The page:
In the present case, the evidence, although conflicting, can reasonably be construed as disclosing that appellant knowingly made false representations with the intent and expectation that the Schurgers would act upon them to their injury, and that they did so act. Several statements made by appellant were more than mere "seller's talk": For example, the false statement that Olmac Manufacturing Co. was manufacturing shingles, the false statement that he could therefore sell direct cheaper and save the buyer a commission, that appellant was looking for dealers, etc. In addition, the shingles delivered were of inferior quality and not as they were represented to be.
Although several false representations are alleged, only one need be proven if the other elements of the crime are also proven. We are of the opinion that this was done, and that the evidence in this case was sufficient to support the verdict and judgment of conviction. Although appellant contends the evidence was insufficient to show that the Schurgers were actually defrauded, the evidence discloses they paid $745.80, no part of which was returned, nor was merchandise sent of the quality they purchased. About all they received was expensive experience.
Appellant alleges the court erred in giving instruction No. 10. This instruction is as follows:
"It is not a necessary element of the crime of obtaining money by false pretense that the person against whom the offense is directed permanently be deprived of his money or property as a final outcome of the chain of events involved. If the crime, as defined in these instructions, was committed by the defendant, he is not to be acquitted or excused because in the end the complaining witness suffered no property loss, if such be the case." (Emphasis added.)
The instruction is not erroneous, as it is not necessary that the person against whom the offense is directed to be permanently deprived of his property. 22 Am.Jur., False Pretenses, sec. 32, p. 463.
Appellant contends that instruction No. 10 is contradicted by instruction No. 6(4), which part of said instruction 6 reads:
"That the representations were made by the defendant designedly for the purpose of deceiving and defrauding said H.C. Schurger, that is, of inducing the said H.C. Schurger, voluntarily and without consideration, to pay money to the defendant."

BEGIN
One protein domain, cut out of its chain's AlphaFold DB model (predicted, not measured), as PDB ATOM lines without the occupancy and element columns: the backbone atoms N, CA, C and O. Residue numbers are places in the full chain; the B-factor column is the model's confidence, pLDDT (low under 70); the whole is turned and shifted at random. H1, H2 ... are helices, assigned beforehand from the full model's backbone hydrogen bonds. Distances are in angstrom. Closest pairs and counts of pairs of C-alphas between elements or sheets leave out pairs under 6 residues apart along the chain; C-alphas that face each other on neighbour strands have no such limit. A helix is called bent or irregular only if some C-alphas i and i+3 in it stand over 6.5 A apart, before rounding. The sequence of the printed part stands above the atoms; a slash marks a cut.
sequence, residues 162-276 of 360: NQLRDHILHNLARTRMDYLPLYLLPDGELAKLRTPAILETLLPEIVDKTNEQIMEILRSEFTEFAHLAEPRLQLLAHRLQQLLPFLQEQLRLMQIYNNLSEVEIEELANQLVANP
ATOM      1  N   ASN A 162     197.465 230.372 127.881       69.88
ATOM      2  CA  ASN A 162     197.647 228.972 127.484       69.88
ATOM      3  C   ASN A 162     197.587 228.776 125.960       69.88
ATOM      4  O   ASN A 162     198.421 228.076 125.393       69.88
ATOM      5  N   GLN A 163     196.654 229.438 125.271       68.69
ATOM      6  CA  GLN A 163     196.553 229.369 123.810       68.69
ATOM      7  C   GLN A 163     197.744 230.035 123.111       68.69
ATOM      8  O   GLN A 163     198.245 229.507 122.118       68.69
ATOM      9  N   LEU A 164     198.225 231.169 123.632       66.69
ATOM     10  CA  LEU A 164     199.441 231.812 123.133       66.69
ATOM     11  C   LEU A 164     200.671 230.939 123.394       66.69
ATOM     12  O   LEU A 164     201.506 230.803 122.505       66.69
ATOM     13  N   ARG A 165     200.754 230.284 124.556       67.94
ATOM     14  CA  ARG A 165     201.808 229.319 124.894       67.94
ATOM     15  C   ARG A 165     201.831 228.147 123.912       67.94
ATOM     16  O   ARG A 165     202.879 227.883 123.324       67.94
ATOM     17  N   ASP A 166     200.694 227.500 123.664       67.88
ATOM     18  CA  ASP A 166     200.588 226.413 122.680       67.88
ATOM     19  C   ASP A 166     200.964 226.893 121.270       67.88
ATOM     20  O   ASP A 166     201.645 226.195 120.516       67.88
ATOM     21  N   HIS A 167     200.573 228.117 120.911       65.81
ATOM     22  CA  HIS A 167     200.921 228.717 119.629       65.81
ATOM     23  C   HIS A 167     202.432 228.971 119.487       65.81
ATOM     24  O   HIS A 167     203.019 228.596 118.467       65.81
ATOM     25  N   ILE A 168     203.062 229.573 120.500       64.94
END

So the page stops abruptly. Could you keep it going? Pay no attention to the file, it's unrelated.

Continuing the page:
and No. 6(8), which reads:
"That as a result of such representations, reliance and payment, the said H.C. Schurger was defrauded * * *."
It is to be noted that in instruction No. 6 the court is setting out the material allegations of the information, so as to advise the jury with what appellant was charged. The court thereafter correctly states that each and every material allegation in the information has to be proven beyond a reasonable doubt.
The court in instruction No. 7 then gave the pertinent parts of the false pretenses statute, I.C. § 19-2116, as to the sufficiency of evidence requirements in cases of this nature.
Instruction No. 11 cautioned the jury that a mere false representation was not sufficient unless relied upon by the injured party to his injury. This instruction was taken verbatim from the case of State v. Stratford, 55 Idaho 65, 73(6), 37 P.2d 681, wherein it was approved.
Instruction No. 23 instructed the jury to consider all of the instructions together, and not to single out a particular one and base the verdict upon it alone. Parts of instructions cannot be taken out of context and used to get a meaning not properly therein.
We fail to find any reversible error in the instructions.